In the ‘good old days’, people who had reached my age had their ‘confirmation bias’ tempered by ‘impotence’.
No, not only sexual impotence…
In those days, individuals were a lot more aware than we are today of how much we depend on each other. Of the fact that individually we are impotent! The old ones knew they were going to starve if the young ones would cease providing for them while the young ones were aware of how useful the old ones could be.
Nowadays… We, the oldies, continue to believe we know everything – we survived, didn’t we? – while the young bucks believe they can find out whatever they might need from the internet…
Meanwhile, we – the oldies – no longer need the youngsters to provide for us.

We are wealthier than ever before, we have pension plans and we vote as a team… the world is ours, as it should be!
And since we don’t have so much more to live…

But how sustainable is this situation?
For the shortest of the imaginable time-frames…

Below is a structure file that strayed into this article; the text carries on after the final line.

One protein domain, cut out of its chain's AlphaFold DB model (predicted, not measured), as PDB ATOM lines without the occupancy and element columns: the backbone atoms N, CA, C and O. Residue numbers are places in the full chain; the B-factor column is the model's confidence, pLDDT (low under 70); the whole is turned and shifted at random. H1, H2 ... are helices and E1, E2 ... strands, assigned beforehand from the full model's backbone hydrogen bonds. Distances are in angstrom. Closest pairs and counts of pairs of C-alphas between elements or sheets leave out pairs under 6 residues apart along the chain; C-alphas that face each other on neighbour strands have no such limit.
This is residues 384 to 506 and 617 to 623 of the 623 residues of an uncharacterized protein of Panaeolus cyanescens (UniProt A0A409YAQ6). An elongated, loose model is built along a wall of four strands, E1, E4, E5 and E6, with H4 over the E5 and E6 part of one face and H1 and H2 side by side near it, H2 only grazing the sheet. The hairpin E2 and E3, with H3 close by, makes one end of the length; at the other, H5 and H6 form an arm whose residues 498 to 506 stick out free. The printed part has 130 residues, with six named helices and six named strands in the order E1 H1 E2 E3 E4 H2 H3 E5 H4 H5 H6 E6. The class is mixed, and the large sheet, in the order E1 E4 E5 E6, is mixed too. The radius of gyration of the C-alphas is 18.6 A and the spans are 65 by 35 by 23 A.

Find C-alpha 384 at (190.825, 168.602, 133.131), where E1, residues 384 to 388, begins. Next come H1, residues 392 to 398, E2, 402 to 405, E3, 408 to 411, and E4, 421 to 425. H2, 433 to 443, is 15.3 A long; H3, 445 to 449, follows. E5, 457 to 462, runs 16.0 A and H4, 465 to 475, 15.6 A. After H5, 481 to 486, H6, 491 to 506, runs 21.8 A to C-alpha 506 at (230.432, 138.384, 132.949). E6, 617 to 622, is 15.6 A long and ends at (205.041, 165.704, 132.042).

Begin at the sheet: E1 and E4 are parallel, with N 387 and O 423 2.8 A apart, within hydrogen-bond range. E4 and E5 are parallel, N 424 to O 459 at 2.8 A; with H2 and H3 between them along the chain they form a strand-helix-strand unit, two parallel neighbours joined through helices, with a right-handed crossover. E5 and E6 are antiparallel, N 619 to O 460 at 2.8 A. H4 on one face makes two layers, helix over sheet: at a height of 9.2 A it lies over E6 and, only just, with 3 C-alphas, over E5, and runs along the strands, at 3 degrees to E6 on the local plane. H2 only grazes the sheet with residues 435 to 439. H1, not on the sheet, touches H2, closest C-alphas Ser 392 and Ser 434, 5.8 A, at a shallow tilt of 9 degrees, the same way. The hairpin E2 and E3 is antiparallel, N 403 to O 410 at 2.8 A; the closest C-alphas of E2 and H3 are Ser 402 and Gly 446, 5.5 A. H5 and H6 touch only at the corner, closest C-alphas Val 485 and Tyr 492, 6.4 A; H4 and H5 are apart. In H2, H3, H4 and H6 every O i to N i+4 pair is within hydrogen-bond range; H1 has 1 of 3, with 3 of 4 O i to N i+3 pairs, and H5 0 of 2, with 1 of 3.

And no, this is no joke! Alas…

Populism is scientific because its ‘adepts’ have a very rational behavior and use scientific tools to increase the appeal of their public messages.
And, on the other hand, populism is scientific because its advent is perfectly explainable given what we currently know. About our society, about our brains, about our psychology….

Let me start from the beginning.
In Thomas Kuhn’s terms, the last 60 or so years have witnessed a tremendous paradigm shift.
Science has replaced religion as the main paradigm and ‘religion’ has been demoted to  ‘religions’.

Science becoming the main paradigm means that we have grown confident about our knowledge. We might be aware that we don’t know everything yet but we continue to believe that we’re able to learn everything. That if we are diligent enough we’ll sometimes be able to look under every rock that is.
This attitude has led us to search for ‘perfection’. ‘Efficiency’ has displaced ‘redemption’. We have ceased our quest for salvation and are now obsessed with ‘buy low, sell high’. In other words, ‘make the most of it but strain yourself as little as possible’.